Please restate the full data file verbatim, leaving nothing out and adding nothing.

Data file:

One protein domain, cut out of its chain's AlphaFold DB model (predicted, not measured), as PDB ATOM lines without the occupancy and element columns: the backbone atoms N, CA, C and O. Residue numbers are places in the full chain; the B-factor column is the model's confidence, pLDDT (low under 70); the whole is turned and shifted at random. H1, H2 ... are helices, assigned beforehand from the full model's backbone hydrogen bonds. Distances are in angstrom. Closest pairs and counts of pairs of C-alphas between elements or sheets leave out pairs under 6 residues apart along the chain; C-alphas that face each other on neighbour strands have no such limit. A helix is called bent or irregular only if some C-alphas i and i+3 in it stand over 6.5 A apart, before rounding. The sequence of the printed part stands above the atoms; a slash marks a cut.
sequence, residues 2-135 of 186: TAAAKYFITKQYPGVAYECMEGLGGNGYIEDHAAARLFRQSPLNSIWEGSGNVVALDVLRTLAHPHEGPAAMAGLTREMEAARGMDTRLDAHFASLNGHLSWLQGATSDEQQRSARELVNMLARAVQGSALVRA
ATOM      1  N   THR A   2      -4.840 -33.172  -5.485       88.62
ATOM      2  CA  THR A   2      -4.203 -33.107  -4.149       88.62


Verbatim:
One protein domain, cut out of its chain's AlphaFold DB model (predicted, not measured), as PDB ATOM lines without the occupancy and element columns: the backbone atoms N, CA, C and O. Residue numbers are places in the full chain; the B-factor column is the model's confidence, pLDDT (low under 70); the whole is turned and shifted at random. H1, H2 ... are helices, assigned beforehand from the full model's backbone hydrogen bonds. Distances are in angstrom. Closest pairs and counts of pairs of C-alphas between elements or sheets leave out pairs under 6 residues apart along the chain; C-alphas that face each other on neighbour strands have no such limit. A helix is called bent or irregular only if some C-alphas i and i+3 in it stand over 6.5 A apart, before rounding. The sequence of the printed part stands above the atoms; a slash marks a cut.
sequence, residues 2-135 of 186: TAAAKYFITKQYPGVAYECMEGLGGNGYIEDHAAARLFRQSPLNSIWEGSGNVVALDVLRTLAHPHEGPAAMAGLTREMEAARGMDTRLDAHFASLNGHLSWLQGATSDEQQRSARELVNMLARAVQGSALVRA
ATOM      1  N   THR A   2      -4.840 -33.172  -5.485       88.62
ATOM      2  CA  THR A   2      -4.203 -33.107  -4.149       88.62